New Fiduciary RuleSubmitted by Karstens Investments on September 25th, 2017
By Mark Johnson, AIFA
Since the enactment of Employee Retirement Income Security Act of 1974 (ERISA), there has not been a single offering of legislation, regulatory guidance or rule making by the Department of Labor (DOL), SEC or IRS that has affected investment advice on retirement accounts. On June 9, 2017, the DOL’s Con ict of Interest Rule, referred to as the Fiduciary Rule, will quietly change the way investment advice is offered and paid for by the public.
Prior to June 9th, the fiduciary standard was applied if the advice was individualized and periodically given with the mutual understanding that it was the “primary basis” for making investment decisions. For Broker/Dealers, their advice requirement needed to only meet a “suitability” standard of care meaning a reasonable basis to believe that investment recommendations were suitable based on facts and circum- stances. This has all changed with the introduction of the Fiduciary Rule.
To simply state the intent of the rule, investment advice offered on retirement accounts in exchange for compensation is a fiduciary act. The fiduciary standard of care is the highest expectation of loyalty under the law. Persons in a fiduciary capacity must act in the best interest of their client, charge reasonable fees and avoid con icts of interest. The fiduciary designation under the law will be a heavy burden in the investment product world since many products sold have high fees and com- missions.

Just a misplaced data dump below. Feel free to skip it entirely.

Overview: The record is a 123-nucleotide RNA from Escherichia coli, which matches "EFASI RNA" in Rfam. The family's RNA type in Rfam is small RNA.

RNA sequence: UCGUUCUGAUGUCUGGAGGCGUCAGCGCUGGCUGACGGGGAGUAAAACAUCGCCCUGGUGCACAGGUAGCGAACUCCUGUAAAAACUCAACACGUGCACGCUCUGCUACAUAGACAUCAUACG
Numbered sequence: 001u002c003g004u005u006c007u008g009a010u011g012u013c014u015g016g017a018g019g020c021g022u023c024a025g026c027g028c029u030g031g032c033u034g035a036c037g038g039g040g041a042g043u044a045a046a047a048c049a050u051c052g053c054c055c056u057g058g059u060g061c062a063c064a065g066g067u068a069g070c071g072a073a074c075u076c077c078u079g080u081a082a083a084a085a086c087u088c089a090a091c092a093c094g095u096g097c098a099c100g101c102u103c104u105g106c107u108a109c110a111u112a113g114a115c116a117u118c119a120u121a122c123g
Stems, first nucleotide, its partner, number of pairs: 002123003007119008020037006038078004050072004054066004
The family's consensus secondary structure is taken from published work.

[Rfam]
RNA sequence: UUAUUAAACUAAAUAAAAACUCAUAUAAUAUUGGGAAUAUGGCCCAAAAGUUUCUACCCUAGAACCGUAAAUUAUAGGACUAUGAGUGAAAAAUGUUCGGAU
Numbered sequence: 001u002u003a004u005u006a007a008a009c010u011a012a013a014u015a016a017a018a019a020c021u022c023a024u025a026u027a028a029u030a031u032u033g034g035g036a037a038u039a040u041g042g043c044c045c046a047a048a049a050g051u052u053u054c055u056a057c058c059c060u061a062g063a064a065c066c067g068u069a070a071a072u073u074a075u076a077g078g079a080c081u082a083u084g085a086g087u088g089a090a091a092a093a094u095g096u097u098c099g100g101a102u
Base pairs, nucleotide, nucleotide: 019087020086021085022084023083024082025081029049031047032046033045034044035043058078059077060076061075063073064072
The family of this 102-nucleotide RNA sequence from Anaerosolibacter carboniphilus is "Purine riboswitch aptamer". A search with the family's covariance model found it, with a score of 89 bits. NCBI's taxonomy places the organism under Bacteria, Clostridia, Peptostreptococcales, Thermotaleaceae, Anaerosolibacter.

Going forward, all retirement accounts including 401(k) plans, 403(b) plans, SIMPLE IRAs, SARSEP, SEP IRAs, de ned bene t plans, IRAs, individual retirement annuities and HSAs are subject to this rule. It is easier to name the types of plans that are not subject to this rule, such as government, 457, church and non-quali ed plans.
We welcome the implementation of this rule by the DOL for it reaf rms our existing practices. We believe it will bring more fee transparency to the industry and will re- quire advisors to act in the best interest of their clients. At the very least, customers will have more protection from misrepresentation and excessive fees under this rule.